Seminar in Film Studies: Seminar in Film Theory (Professor Amy Herzog): This class will provide an overview of significant movements, debates, and figures in film theory. Readings will span both classical and contemporary film theory, addressing a range of approaches including realism, structuralism, auteur theory, genre criticism, psychoanalytic film theory, feminist and critical race theories, and third cinema. The class will examine writings on cinema in their historical and national contexts, looking at the ways in which film theory intersects with political, cultural, and aesthetic trends. The final sessions of the course will focus on recent developments in film theory, in particular the debates surrounding cognitive approaches to film, the evolution of digital technology, and the writings of philosopher Gilles Deleuze. In each case, new theoretical work on cinema will be read in relation to the complex history of film criticism. In addition, the class will examine the field of film theory alongside related fields of aesthetics and representation (e.g. art history and photography, television studies, cultural studies, visual studies, postmodernism), exploring the ways these disciplines have overlapped. Each seminar meeting will involve close analyses of readings related to a particular topic or theme. We will discuss the contexts within which these writings emerged, and the institutional frameworks that provided for the evolution of the field. Written texts will be read alongside specific cinematic examples. Students will be required to screen at least one film per week outside class (independently, or preferably in groups). We will view additional shorts and review clips in class. Ideally, students will also view supplemental films that are suggested, and attend screenings and discussions in venues around the city. Students will write either three six-page analysis papers, performing close readings of theoretical texts, or one twenty-page research paper on a topic in film theory. Each student will also present clips throughout the semester that respond to the readings, as a means of facilitating discussion.
Mondays, 2:00pm to 5:00pm
Film History II (Professor Paula Massood): This course is devoted to intensive analysis of the international development of cinema as a medium and art form from the early sound years (1930 onward) to the present. We will concentrate on major film tendencies and aesthetic and political developments through a close examination of individual film texts. Subjects covered will include Hollywood filmmaking during the Depression years, French Poetic Realism, Italian Neorealism, melodrama and other postwar Hollywood genres, the rise of global "new waves" (including French, Latin American, and German filmmaking movements from the late-1950s through the 1970s) and modernist tendencies in international cinema. We will also examine the rise of American independent filmmaking, recent global cinema trends, and the effects of new digital technologies on visual and narrative aesthetics. Emphasis will be placed on the major historical currents of each period and on changes in aesthetic, political and industrial context. Required Texts: David A. Cook. A History of Narrative Film. 3rd ed. New York: Norton, 1996. Available through the GC Virtual Bookshop. Scheduled films and supplemental readings ® are on reserve in the library. Recommended books and additional films are listed in the syllabus (available in the Certificate Programs office, Room 5110). Please note: Students are not required to purchase recommended texts or view all the suggested films. Course requirements: Writing Assignments: 1) 8pp. essay on prearranged topic. (40%)2) 15pp. final essay on topic of choice. (50%) Discussion Questions: Each week, two students will be required to prepare two questions each to initiate class discussion on the scheduled reading and screening. (10%) Class sessions will begin promptly at 2:00pm and will last, unless otherwise noted, until 6:00pm. Please be prepared to attend the entire class.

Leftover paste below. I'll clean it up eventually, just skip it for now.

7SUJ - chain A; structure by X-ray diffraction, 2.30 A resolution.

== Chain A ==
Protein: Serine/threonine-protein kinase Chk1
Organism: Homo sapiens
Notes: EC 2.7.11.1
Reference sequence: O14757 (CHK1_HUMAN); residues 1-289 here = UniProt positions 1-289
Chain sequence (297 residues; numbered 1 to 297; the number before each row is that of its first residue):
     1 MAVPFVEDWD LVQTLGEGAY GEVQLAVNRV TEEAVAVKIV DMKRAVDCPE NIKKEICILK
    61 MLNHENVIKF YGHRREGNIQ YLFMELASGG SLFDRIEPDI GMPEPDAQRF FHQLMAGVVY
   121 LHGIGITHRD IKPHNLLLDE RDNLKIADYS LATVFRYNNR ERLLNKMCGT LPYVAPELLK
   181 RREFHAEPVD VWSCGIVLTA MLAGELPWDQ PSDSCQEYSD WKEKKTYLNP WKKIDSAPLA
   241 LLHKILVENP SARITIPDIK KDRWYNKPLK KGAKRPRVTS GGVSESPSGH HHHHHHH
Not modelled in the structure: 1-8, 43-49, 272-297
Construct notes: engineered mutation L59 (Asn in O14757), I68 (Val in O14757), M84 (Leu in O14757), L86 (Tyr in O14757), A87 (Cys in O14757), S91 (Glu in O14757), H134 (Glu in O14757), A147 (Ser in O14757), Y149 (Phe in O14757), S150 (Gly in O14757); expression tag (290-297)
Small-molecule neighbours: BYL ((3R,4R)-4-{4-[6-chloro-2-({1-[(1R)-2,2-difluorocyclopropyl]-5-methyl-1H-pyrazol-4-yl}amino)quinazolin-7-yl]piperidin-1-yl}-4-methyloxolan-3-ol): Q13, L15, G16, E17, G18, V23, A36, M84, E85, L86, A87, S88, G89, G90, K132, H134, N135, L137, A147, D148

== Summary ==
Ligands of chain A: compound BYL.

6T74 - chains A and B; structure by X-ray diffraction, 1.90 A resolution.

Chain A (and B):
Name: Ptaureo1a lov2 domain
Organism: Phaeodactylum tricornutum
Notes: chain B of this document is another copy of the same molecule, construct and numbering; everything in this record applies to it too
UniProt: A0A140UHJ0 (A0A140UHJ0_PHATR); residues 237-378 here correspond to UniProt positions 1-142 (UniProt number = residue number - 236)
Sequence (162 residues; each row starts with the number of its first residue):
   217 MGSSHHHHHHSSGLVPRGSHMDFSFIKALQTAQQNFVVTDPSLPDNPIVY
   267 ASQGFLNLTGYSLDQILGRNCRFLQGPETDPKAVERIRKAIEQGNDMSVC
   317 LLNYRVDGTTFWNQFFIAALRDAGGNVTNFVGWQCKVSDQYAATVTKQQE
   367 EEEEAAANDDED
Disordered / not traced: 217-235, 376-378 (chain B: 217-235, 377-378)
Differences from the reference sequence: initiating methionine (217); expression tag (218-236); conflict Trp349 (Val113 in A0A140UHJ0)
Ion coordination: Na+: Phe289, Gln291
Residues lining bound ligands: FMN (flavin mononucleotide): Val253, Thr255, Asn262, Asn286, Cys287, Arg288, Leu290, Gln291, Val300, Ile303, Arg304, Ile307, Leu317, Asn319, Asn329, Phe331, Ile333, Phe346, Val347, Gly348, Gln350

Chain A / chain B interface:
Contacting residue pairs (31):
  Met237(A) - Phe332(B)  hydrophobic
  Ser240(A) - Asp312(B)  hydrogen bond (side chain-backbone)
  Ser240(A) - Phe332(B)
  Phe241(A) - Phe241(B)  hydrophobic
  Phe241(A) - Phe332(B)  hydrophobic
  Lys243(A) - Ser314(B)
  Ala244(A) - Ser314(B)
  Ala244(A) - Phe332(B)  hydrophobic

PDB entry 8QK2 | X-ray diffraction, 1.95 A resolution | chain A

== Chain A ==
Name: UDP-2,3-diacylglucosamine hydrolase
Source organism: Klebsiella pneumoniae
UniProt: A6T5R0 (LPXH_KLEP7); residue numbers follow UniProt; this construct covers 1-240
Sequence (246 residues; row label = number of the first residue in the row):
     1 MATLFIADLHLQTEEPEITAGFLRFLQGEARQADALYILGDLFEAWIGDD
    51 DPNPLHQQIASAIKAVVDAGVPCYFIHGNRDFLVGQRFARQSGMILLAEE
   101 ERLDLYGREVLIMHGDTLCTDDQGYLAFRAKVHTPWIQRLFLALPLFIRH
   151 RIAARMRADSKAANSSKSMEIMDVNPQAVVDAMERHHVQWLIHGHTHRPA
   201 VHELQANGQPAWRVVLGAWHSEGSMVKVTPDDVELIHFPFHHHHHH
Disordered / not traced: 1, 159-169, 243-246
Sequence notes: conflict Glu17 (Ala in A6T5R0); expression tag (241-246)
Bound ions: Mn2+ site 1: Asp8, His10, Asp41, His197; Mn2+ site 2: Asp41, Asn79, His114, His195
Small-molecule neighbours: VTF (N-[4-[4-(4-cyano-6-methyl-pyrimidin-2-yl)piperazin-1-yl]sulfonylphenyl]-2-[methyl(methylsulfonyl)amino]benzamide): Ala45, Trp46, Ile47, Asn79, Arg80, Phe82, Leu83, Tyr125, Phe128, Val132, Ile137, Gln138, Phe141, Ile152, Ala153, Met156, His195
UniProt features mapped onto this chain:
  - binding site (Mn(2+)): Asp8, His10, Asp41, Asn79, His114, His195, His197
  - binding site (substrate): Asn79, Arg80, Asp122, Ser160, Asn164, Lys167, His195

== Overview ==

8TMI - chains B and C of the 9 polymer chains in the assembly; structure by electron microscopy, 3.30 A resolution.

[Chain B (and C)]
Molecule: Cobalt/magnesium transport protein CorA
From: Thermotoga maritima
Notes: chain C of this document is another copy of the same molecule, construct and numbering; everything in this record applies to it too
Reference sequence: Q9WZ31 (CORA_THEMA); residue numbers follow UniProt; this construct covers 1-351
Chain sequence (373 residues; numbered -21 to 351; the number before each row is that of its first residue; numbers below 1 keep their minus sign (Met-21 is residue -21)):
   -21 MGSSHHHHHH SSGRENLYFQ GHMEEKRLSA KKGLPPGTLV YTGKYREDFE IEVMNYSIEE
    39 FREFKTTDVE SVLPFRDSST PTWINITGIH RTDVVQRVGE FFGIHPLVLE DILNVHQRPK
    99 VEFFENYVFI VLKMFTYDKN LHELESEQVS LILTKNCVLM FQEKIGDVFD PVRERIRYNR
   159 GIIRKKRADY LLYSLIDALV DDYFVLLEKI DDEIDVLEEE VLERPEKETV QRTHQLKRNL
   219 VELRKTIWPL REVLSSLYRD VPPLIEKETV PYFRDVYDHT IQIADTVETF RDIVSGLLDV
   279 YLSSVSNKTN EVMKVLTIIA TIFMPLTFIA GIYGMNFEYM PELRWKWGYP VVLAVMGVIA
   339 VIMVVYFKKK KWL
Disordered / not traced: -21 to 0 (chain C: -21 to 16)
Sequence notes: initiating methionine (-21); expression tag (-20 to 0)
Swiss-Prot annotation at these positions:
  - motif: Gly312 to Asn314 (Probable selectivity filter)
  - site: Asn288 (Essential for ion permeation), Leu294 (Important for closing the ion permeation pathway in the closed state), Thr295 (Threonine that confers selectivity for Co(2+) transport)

Wednesdays, 2:00pm to 6:00pm
History of American Theatre: Tennessee Williams in Context (Professor Annette Saddik): This course explores the plays of Tennessee Williams in the context of changing social, cultural, and political developments in the United States from the 1930s to the 1980s, and examines his relationship to the work of other playwrights in each period. In particular, we will discuss Williams's work with the Federal Writers' Project and the "Living Newspaper" program, his 1940s plays in the context of World War II and postindustrial capitalism, the anxiety surrounding homosocial/sexual relationships during the 1950s and the repressive environment of the McCarthy era, Williams's relationship to off-broadway and the avant-garde theater groups of the 1960s and '70s, the shift from subtle to overt representations of sexuality, particularly queer sexuality, in Williams's plays after Stonewall and his "official" coming out in 1970, and his despair concerning the threat of nuclear holocaust during the 1980s. In addition to Williams, we will discuss the work of playwrights Elmer Rice, Maxwell Anderson, Eugene O'Neill, Arthur Miller, Robert Anderson, William Inge, Samuel Beckett, Edward Albee, Charles Ludlum, and Sarah Kane, as well as theorists John Clum, David Savran, Annette Saddik, Michael Paller, Robert Bray, Allean Hale, Ruby Cohn, Linda Dorff, and Susan Sontag. Assignments include two essays (6-8 pages and 10-12 pages), as well as an in-class presentation.
Wednesdays, 4:15pm to 6:15pm